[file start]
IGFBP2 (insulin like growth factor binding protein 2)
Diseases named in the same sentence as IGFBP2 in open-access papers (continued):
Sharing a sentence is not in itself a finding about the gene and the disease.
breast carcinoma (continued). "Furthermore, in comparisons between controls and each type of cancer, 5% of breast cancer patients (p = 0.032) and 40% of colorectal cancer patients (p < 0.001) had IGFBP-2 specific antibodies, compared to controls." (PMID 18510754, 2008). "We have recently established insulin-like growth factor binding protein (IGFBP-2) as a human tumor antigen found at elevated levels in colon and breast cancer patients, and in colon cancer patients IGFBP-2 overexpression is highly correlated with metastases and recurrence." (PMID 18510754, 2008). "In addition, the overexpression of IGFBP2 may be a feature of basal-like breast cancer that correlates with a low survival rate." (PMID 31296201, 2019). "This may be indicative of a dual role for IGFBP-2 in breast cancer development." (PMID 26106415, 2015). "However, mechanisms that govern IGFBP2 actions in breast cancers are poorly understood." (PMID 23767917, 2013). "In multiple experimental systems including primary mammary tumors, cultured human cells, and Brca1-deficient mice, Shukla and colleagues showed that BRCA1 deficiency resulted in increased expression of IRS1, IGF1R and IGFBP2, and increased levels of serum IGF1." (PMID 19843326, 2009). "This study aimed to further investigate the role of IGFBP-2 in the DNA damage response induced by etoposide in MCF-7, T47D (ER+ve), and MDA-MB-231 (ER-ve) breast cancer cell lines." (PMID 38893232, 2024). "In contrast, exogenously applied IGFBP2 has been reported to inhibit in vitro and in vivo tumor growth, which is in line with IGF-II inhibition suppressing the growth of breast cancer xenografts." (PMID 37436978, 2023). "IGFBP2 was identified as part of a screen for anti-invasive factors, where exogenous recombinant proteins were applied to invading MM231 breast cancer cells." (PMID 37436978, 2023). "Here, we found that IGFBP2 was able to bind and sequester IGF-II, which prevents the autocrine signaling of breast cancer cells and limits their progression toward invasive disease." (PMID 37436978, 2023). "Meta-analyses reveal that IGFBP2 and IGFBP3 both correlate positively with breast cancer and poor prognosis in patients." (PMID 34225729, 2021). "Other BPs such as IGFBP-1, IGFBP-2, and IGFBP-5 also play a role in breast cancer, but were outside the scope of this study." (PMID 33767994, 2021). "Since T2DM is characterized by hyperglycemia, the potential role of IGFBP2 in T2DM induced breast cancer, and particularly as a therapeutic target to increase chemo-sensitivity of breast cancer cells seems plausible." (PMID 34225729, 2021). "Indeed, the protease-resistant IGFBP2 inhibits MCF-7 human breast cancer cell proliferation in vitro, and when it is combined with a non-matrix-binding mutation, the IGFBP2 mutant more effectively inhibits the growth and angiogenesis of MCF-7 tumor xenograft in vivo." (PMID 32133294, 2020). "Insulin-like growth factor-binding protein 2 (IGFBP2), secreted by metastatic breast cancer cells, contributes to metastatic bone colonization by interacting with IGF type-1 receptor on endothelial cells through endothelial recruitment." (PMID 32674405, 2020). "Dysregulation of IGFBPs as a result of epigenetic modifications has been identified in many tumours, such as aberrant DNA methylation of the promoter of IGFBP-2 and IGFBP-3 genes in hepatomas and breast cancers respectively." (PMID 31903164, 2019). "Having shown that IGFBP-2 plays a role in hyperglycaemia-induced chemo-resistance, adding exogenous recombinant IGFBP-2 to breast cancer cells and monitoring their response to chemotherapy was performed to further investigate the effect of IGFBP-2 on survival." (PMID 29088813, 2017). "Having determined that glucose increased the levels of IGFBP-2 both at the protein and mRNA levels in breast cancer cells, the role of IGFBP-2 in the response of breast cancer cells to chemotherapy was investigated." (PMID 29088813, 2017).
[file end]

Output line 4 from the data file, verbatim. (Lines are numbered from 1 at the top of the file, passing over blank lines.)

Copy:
breast carcinoma (continued). "Furthermore, in comparisons between controls and each type of cancer, 5% of breast cancer patients (p = 0.032) and 40% of colorectal cancer patients (p < 0.001) had IGFBP-2 specific antibodies, compared to controls." (PMID 18510754, 2008). "We have recently established insulin-like growth factor binding protein (IGFBP-2) as a human tumor antigen found at elevated levels in colon and breast cancer patients, and in colon cancer patients IGFBP-2 overexpression is highly correlated with metastases and recurrence." (PMID 18510754, 2008). "In addition, the overexpression of IGFBP2 may be a feature of basal-like breast cancer that correlates with a low survival rate." (PMID 31296201, 2019). "This may be indicative of a dual role for IGFBP-2 in breast cancer development." (PMID 26106415, 2015). "However, mechanisms that govern IGFBP2 actions in breast cancers are poorly understood." (PMID 23767917, 2013). "In multiple experimental systems including primary mammary tumors, cultured human cells, and Brca1-deficient mice, Shukla and colleagues showed that BRCA1 deficiency resulted in increased expression of IRS1, IGF1R and IGFBP2, and increased levels of serum IGF1." (PMID 19843326, 2009). "This study aimed to further investigate the role of IGFBP-2 in the DNA damage response induced by etoposide in MCF-7, T47D (ER+ve), and MDA-MB-231 (ER-ve) breast cancer cell lines." (PMID 38893232, 2024). "In contrast, exogenously applied IGFBP2 has been reported to inhibit in vitro and in vivo tumor growth, which is in line with IGF-II inhibition suppressing the growth of breast cancer xenografts." (PMID 37436978, 2023). "IGFBP2 was identified as part of a screen for anti-invasive factors, where exogenous recombinant proteins were applied to invading MM231 breast cancer cells." (PMID 37436978, 2023). "Here, we found that IGFBP2 was able to bind and sequester IGF-II, which prevents the autocrine signaling of breast cancer cells and limits their progression toward invasive disease." (PMID 37436978, 2023). "Meta-analyses reveal that IGFBP2 and IGFBP3 both correlate positively with breast cancer and poor prognosis in patients." (PMID 34225729, 2021). "Other BPs such as IGFBP-1, IGFBP-2, and IGFBP-5 also play a role in breast cancer, but were outside the scope of this study." (PMID 33767994, 2021). "Since T2DM is characterized by hyperglycemia, the potential role of IGFBP2 in T2DM induced breast cancer, and particularly as a therapeutic target to increase chemo-sensitivity of breast cancer cells seems plausible." (PMID 34225729, 2021). "Indeed, the protease-resistant IGFBP2 inhibits MCF-7 human breast cancer cell proliferation in vitro, and when it is combined with a non-matrix-binding mutation, the IGFBP2 mutant more effectively inhibits the growth and angiogenesis of MCF-7 tumor xenograft in vivo." (PMID 32133294, 2020). "Insulin-like growth factor-binding protein 2 (IGFBP2), secreted by metastatic breast cancer cells, contributes to metastatic bone colonization by interacting with IGF type-1 receptor on endothelial cells through endothelial recruitment." (PMID 32674405, 2020). "Dysregulation of IGFBPs as a result of epigenetic modifications has been identified in many tumours, such as aberrant DNA methylation of the promoter of IGFBP-2 and IGFBP-3 genes in hepatomas and breast cancers respectively." (PMID 31903164, 2019). "Having shown that IGFBP-2 plays a role in hyperglycaemia-induced chemo-resistance, adding exogenous recombinant IGFBP-2 to breast cancer cells and monitoring their response to chemotherapy was performed to further investigate the effect of IGFBP-2 on survival." (PMID 29088813, 2017). "Having determined that glucose increased the levels of IGFBP-2 both at the protein and mRNA levels in breast cancer cells, the role of IGFBP-2 in the response of breast cancer cells to chemotherapy was investigated." (PMID 29088813, 2017).